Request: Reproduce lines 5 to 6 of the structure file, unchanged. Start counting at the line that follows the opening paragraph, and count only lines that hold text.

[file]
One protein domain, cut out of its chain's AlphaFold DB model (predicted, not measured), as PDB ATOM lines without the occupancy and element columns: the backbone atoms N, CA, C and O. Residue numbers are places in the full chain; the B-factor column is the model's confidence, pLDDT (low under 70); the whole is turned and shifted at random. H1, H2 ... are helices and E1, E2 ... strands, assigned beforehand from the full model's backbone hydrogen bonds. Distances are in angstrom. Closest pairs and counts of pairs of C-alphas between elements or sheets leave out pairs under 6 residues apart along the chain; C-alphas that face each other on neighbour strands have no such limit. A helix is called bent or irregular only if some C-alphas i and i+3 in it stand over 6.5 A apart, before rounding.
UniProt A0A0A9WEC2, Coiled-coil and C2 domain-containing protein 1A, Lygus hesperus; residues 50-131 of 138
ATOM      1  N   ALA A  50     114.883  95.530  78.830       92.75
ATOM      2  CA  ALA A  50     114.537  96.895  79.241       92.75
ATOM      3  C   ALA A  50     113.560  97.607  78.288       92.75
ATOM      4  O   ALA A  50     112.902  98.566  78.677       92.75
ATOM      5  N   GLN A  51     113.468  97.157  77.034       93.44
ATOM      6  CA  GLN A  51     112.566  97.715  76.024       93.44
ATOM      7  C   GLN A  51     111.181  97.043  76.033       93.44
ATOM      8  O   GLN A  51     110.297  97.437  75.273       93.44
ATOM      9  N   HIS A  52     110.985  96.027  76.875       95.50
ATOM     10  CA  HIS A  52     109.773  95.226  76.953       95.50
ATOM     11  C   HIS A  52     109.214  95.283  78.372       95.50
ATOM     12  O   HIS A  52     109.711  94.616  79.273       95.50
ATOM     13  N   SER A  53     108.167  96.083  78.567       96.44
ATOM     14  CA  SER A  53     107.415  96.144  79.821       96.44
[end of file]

ATOM      4  O   ALA A  50     112.902  98.566  78.677       92.75
ATOM      5  N   GLN A  51     113.468  97.157  77.034       93.44